The nomad from Nebraska has never been one for having a mortgage.
Or going shopping. Or having a nailed-down job.
Elaine Pflepsen prefers to be on the move. She lives in a camper. She reuses old items. She often wears the same four shirts.
"I've always been a minimalist," Pflepsen said. "I reuse something five million times, because every time I use it, that's one less hour I have to have a job."
Pflepsen, who is originally from St. Paul, has adopted a lifestyle that is increasingly entering the mainstream, thanks in part to the movie "Nomadland," starring Frances McDormand and nominated for six Oscars, including Best Picture.
In the film, Fern (McDormand) hits the road after losing her job and her husband, against the backdrop of the Great Recession. Fern is a nomad — living in a van, visiting a desert gathering of other wanderers, taking up temporary work at a beet factory.
From December to early March, Pflepsen lived out of her 6½-foot-by-17-foot camper — christened the "Duchess of Wanderment" — at the Caballo Loco Ranch near Tucson, Arizona. She learned about the community through Bob Wells, a nomad and YouTuber who has a role in the film and hosts an annual rendezvous of van dwellers in Quartzsite, Arizona, as depicted in "Nomadland."
"We are a community there," Pflepsen said of Caballo Loco. "There are people who come in for a night, come in for a week or two weeks and then they leave. There are people there that have been coming for years, decades, four decades."
She's mostly been on the move since 2018, traveling the U.S. and abroad. In Arizona, she had full access to utilities, but oftentimes sets up her pickup and camper wherever she can.
A friendly stranger's driveway in Colorado. A cow pasture beside a barn in Texas. A winery (two bottles of wine to go, please). She often visited her sister, Janet Hake, at Hake's former home in Palmer and has access to pasture north of St. Paul, where she can set up camp whenever she wants.
Earlier this month, she spent eight days in Santa Fe National Forest in New Mexico, relying on a solar panel she brings on the road for electricity.
"Items and things are not her priority," said Hake, who lives in Grand Island. "It's the people that she meets. It's those friendships when she pulls into a place. ... I enjoy her company, her presence when she is with me, but I know when she leaves she is in her happy spot."
Pflepsen's path certainly diverges from the fictional Fern's. She's not living in a van or looking for work at a beet plant. But she has lived among the nomads, shared their stories, broken bread with them, learned the ins and outs of the lifestyle over the past two years.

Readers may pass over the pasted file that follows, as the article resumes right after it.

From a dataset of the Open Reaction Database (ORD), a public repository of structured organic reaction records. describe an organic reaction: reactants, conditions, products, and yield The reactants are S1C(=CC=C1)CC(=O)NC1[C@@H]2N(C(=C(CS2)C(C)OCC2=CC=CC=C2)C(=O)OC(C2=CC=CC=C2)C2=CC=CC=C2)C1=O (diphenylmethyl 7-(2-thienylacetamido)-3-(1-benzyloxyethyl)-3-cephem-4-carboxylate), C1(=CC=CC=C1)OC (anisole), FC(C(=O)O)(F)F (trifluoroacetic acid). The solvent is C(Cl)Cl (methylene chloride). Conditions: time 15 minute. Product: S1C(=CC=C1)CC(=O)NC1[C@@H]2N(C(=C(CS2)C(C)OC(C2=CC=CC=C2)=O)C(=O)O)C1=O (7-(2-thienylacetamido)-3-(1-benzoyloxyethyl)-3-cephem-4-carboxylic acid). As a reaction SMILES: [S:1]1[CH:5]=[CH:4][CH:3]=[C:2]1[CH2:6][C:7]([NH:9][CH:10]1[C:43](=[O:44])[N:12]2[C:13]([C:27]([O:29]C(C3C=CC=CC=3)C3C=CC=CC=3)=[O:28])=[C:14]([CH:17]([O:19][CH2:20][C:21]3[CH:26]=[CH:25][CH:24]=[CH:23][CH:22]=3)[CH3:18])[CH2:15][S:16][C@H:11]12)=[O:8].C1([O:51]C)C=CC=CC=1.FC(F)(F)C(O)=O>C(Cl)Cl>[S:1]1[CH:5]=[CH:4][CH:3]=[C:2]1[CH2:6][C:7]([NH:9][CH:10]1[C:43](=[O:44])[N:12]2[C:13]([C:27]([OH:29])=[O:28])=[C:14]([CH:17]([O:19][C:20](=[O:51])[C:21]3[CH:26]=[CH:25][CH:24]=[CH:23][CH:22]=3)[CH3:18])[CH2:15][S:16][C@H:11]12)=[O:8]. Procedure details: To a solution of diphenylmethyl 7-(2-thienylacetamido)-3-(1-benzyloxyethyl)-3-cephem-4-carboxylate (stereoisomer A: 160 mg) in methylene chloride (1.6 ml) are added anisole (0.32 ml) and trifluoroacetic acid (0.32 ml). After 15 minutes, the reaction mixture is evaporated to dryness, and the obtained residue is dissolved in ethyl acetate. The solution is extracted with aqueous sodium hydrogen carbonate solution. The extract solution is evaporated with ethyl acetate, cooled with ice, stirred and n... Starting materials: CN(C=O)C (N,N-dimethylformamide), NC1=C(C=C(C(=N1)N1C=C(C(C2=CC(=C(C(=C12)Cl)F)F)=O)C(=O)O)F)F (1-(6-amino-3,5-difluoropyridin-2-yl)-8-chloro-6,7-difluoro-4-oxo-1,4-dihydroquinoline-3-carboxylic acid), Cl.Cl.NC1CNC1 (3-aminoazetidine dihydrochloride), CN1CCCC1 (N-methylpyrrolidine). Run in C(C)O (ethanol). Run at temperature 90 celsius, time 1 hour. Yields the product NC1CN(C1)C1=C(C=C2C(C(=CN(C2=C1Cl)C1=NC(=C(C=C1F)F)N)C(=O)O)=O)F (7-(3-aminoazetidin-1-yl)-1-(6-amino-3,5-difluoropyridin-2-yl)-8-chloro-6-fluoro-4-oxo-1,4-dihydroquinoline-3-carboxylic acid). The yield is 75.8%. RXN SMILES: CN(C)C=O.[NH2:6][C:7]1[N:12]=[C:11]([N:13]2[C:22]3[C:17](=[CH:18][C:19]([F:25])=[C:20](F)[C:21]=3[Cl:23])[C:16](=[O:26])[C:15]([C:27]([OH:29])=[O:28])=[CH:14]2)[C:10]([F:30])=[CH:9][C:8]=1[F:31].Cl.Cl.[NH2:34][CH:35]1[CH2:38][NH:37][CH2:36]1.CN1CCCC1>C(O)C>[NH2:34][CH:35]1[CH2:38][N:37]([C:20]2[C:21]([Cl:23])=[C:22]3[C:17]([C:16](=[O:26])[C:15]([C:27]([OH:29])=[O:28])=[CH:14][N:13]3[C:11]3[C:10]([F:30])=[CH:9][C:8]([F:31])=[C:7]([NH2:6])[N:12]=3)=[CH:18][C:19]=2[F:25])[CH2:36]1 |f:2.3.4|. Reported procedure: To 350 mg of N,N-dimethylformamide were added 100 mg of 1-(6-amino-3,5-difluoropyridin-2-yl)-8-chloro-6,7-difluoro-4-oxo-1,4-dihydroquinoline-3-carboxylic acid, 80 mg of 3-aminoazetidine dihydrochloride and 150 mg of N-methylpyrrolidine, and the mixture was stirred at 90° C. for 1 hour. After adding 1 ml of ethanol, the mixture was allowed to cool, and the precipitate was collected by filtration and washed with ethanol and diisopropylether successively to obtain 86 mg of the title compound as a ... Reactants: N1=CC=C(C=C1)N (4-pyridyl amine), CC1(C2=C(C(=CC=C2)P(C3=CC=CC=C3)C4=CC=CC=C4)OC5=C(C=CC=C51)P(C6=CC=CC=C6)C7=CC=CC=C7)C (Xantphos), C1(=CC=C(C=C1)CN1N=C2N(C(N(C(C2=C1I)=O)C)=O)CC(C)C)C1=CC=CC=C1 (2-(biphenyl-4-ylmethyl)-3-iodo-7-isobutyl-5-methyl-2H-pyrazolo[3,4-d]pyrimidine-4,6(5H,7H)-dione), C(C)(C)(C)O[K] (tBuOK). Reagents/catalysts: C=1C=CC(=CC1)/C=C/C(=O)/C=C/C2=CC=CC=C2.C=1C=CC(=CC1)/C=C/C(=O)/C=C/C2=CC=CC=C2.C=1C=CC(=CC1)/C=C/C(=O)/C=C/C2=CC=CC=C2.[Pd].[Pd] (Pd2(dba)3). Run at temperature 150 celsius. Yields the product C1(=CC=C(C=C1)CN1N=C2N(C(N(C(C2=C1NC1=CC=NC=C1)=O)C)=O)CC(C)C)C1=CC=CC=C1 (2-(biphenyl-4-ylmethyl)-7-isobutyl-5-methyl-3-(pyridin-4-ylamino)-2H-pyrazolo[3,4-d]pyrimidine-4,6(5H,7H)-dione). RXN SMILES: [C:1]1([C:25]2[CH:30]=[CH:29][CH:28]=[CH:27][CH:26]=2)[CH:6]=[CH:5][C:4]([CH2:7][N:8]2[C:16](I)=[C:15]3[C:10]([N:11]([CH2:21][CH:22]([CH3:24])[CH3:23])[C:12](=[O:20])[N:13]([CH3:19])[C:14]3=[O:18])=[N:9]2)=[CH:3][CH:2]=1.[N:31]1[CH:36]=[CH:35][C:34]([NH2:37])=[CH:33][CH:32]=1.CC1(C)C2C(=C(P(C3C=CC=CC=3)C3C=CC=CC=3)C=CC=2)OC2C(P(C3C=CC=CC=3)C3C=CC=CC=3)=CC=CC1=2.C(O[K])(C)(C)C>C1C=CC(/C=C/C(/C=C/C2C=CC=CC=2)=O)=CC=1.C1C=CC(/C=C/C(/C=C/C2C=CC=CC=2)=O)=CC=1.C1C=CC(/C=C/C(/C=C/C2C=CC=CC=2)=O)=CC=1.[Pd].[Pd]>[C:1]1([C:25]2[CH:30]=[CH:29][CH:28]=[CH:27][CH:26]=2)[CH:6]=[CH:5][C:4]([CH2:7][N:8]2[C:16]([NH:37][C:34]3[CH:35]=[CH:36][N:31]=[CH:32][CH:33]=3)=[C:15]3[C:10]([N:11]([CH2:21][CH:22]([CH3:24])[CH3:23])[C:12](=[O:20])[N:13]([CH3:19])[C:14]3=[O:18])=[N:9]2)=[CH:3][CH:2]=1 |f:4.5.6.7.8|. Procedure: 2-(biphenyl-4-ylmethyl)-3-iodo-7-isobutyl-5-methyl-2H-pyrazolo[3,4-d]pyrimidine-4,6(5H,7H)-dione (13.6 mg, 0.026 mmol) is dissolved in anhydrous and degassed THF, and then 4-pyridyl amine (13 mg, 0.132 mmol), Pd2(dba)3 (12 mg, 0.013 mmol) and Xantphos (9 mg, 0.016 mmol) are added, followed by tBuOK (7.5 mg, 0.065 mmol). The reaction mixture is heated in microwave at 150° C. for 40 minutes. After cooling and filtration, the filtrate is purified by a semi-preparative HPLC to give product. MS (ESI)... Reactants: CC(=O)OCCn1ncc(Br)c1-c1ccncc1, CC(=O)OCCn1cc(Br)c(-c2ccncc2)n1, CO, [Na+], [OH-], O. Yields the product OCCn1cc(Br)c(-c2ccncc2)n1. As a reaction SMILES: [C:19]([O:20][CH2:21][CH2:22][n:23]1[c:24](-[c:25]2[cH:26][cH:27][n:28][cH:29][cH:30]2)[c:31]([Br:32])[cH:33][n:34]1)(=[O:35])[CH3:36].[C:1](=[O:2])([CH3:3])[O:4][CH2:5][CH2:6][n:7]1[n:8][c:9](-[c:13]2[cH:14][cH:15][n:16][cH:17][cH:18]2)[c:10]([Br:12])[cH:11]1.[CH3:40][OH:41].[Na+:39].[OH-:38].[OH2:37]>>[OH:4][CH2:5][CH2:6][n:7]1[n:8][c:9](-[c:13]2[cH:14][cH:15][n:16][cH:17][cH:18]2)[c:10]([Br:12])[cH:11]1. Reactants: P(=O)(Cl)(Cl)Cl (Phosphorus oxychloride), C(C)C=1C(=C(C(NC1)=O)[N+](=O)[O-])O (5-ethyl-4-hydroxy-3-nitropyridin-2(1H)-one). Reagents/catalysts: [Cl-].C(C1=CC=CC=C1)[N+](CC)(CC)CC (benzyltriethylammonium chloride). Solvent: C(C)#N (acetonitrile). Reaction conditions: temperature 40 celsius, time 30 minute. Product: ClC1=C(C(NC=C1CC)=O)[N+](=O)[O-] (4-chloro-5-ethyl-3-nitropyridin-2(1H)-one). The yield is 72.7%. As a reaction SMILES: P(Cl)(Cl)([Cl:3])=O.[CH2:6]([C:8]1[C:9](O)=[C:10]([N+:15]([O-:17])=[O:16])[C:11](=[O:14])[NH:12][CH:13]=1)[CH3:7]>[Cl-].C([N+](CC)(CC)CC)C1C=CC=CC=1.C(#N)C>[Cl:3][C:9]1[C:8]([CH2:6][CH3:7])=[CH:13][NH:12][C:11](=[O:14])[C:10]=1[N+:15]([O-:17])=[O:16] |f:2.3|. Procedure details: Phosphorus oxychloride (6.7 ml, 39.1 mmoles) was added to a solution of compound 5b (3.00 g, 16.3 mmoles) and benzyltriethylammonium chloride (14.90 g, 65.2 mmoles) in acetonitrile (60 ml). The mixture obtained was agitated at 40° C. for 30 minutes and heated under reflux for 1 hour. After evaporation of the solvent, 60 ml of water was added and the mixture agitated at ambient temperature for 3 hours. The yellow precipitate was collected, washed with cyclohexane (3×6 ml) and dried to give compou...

"I had to learn how to live off solar. I had to learn how to find the land, how to dump the blackwater tank that the toilet flushes into, how do you find dump stations; that's what I did," she said.
Pflepsen, who has a master's degree in human development, held a number of different jobs before becoming a full-time nomad. She worked with children of divorced parents as part of the Nebraska Crime Commission's Coalition for Juvenile Justice and as a mental health worker in Connecticut. Now, she mostly supports herself through house and pet sitting across the U.S. She recently spent a week pet sitting at a friend's house in Colorado.
But she won't stay long — she prefers the privacy of her camper, instead of permanently living in a traditional home, rooted in one place, paying the electric bill or the gas bill.
"I hate that. It controls my life. It takes away my choices," she said.
"Nomadland," which won a Golden Globe for Best Drama, is based on a 2017 nonfiction book of the same name by Jessica Bruder. Pflepsen has seen the movie, which features real-life nomads in many scenes, and said it's an accurate depiction of some of the people she's met.
"A lot of these places, (nomads) don't really have a place to stay in what we call bricks and sticks," she said. "They go to work at Amazon in the holiday season, or they go to the beet fields, or they work three to six months out of the year and then they have money to live for the rest of the year how they want. ... They don't see their lives as less than others."
In May, Pflepsen, 57, will be a campground host at Davis Creek Recreation Area in central Nebraska.
Then, next winter she will return to Caballo Loco, this time living in a bit more permanent dwelling — a tricked-out travel trailer she recently purchased that overlooks a ravine. It marks another chapter in the Nebraska nomad's journey — a journey that, she says, has been filled with joy.
"I am content," Pflepsen said. "I am beyond content with how I live. ... Isn't that what we all seek, to be content?"
HISTORIC LANDMARKS ACROSS NEBRASKA:
PhotoFiles: Historic landmarks across Nebraska
Slab of Sandstone
Salt Basin Monument
Willa Cather's Childhood Home
Woodcliff Burial Site
Arbor Lodge State Park
Ashfall Fossil Beds
Contact the writer at firstname.lastname@example.org or 402-473-7225. On Twitter @zach_hammack